Questioning economic growth remains a heresy, but the mathematics of compound growth show its indefinite continuation to be impossible. This frames a problem best resolved while we are still able to do so.
Stove attempts to undermine Hume's argument on induction by denying Hume the claim that induction presupposes the uniformity of nature. I argue that Stove's attack on Hume's argument fails. *A paper from which the present piece was derived was read at the Hume Symposium. Flinders Medical Centre, South Australia, in July 1990, where George Couvalis and David Gauthier made helpful criticisms of my argument.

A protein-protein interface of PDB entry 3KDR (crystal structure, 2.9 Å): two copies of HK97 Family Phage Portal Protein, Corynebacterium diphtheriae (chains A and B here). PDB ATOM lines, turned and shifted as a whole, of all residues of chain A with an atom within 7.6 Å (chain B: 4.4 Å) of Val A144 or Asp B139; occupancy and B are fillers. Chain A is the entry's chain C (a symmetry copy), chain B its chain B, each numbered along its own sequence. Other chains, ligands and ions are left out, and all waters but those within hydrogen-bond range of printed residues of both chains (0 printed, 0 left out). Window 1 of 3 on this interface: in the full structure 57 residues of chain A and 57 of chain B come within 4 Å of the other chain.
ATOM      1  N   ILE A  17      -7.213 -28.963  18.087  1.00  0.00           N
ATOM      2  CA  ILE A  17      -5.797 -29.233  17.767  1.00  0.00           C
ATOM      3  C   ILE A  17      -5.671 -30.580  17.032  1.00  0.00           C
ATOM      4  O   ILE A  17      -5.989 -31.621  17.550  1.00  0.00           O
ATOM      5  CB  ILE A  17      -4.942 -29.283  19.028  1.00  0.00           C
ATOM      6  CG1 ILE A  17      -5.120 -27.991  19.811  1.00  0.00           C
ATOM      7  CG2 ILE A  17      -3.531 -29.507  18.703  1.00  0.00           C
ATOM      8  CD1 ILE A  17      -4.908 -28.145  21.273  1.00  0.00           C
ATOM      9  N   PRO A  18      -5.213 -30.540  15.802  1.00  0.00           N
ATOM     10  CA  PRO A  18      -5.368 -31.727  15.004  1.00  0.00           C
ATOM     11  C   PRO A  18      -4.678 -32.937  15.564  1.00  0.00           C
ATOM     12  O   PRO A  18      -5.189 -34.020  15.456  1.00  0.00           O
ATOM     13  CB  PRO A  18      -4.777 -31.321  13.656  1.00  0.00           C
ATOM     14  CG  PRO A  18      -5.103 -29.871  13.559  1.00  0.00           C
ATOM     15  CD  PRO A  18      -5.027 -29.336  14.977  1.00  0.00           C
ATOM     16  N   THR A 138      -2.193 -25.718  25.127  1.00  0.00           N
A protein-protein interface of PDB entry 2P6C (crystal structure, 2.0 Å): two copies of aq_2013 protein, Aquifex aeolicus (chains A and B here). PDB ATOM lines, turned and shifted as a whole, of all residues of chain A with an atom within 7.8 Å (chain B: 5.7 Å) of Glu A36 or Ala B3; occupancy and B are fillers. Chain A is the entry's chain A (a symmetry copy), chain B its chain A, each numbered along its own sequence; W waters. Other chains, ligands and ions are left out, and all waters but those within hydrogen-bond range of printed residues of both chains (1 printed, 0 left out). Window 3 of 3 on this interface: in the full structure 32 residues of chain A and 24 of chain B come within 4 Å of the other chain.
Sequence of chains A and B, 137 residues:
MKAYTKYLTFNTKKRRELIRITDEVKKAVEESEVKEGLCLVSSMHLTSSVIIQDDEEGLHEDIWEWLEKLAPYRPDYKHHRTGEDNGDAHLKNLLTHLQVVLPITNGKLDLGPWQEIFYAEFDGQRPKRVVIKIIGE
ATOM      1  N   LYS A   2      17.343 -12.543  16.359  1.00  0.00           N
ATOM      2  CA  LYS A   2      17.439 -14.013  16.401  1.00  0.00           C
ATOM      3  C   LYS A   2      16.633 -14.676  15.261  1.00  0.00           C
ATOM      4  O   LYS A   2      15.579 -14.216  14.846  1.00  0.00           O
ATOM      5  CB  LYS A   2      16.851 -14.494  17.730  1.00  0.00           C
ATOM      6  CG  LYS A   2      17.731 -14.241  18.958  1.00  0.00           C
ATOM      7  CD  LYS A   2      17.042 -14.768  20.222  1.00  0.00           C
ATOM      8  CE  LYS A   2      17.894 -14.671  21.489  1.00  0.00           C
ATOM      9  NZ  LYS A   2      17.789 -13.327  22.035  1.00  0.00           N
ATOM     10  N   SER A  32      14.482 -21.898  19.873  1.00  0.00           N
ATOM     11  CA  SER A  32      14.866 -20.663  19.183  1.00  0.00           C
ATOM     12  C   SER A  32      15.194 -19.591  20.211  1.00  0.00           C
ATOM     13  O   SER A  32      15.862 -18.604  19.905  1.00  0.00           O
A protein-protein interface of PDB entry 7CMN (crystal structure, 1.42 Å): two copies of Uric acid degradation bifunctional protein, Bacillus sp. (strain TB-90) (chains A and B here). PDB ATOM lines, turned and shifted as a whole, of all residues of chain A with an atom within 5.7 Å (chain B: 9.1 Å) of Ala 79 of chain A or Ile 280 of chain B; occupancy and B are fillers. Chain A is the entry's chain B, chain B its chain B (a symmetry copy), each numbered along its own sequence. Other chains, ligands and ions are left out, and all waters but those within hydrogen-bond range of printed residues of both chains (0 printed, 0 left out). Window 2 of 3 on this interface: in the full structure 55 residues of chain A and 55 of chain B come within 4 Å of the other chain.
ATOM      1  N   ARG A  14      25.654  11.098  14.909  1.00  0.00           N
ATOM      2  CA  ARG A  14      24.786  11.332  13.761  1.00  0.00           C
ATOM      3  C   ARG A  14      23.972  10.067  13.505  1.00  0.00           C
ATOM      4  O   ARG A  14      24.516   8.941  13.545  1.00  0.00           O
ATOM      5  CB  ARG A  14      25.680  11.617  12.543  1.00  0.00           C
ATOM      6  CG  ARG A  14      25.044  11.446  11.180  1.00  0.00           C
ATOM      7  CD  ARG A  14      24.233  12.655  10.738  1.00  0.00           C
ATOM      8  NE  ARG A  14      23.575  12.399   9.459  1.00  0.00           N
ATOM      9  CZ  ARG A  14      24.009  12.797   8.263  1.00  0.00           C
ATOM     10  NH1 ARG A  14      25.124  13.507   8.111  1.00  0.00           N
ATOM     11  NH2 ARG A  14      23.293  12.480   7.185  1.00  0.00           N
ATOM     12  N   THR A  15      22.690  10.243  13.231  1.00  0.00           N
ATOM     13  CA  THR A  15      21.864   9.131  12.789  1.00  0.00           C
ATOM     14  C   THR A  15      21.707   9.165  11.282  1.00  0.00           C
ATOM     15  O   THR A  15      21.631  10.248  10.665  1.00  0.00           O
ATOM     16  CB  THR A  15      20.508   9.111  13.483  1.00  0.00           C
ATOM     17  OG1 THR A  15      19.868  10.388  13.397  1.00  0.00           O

D. C. Stove's analysis of Popper's theory of scientific statements is vitiated by at least three errors, all of which stem from a crucial omission: that whilst Popper's theory of scientific statements is a theory of statements in science, Stove's restrictive analysis ignores the context of the statements and proceeds as though they were related to each other by nothing more than the logic of propositions, i.e. they appear in Stove's analysis as atomistic, as distinct from scientific statements.